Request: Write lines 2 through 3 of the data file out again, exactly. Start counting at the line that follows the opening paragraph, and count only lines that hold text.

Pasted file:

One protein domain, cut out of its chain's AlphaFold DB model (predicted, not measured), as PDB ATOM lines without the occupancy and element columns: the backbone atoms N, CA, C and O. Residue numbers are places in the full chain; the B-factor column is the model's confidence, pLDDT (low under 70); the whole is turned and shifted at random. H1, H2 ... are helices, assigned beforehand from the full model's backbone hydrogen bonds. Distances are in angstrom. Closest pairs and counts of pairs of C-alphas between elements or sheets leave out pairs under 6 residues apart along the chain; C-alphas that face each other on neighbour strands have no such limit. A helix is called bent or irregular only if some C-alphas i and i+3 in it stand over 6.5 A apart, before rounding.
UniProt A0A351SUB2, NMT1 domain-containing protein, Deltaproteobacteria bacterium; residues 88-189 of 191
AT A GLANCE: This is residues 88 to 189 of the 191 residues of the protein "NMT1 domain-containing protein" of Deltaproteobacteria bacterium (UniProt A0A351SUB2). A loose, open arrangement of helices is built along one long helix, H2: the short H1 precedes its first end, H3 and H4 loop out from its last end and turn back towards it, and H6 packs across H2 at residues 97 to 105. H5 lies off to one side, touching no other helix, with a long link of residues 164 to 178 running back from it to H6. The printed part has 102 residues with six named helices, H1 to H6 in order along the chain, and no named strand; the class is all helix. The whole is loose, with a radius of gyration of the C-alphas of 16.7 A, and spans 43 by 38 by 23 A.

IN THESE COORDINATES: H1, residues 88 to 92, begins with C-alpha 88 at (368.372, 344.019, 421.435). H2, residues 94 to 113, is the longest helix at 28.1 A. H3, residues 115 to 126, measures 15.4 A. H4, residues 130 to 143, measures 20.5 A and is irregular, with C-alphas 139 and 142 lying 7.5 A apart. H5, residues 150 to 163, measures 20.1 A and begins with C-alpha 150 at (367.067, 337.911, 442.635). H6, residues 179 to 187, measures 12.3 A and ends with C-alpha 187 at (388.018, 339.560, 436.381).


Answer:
AT A GLANCE: This is residues 88 to 189 of the 191 residues of the protein "NMT1 domain-containing protein" of Deltaproteobacteria bacterium (UniProt A0A351SUB2). A loose, open arrangement of helices is built along one long helix, H2: the short H1 precedes its first end, H3 and H4 loop out from its last end and turn back towards it, and H6 packs across H2 at residues 97 to 105. H5 lies off to one side, touching no other helix, with a long link of residues 164 to 178 running back from it to H6. The printed part has 102 residues with six named helices, H1 to H6 in order along the chain, and no named strand; the class is all helix. The whole is loose, with a radius of gyration of the C-alphas of 16.7 A, and spans 43 by 38 by 23 A.

IN THESE COORDINATES: H1, residues 88 to 92, begins with C-alpha 88 at (368.372, 344.019, 421.435). H2, residues 94 to 113, is the longest helix at 28.1 A. H3, residues 115 to 126, measures 15.4 A. H4, residues 130 to 143, measures 20.5 A and is irregular, with C-alphas 139 and 142 lying 7.5 A apart. H5, residues 150 to 163, measures 20.1 A and begins with C-alpha 150 at (367.067, 337.911, 442.635). H6, residues 179 to 187, measures 12.3 A and ends with C-alpha 187 at (388.018, 339.560, 436.381).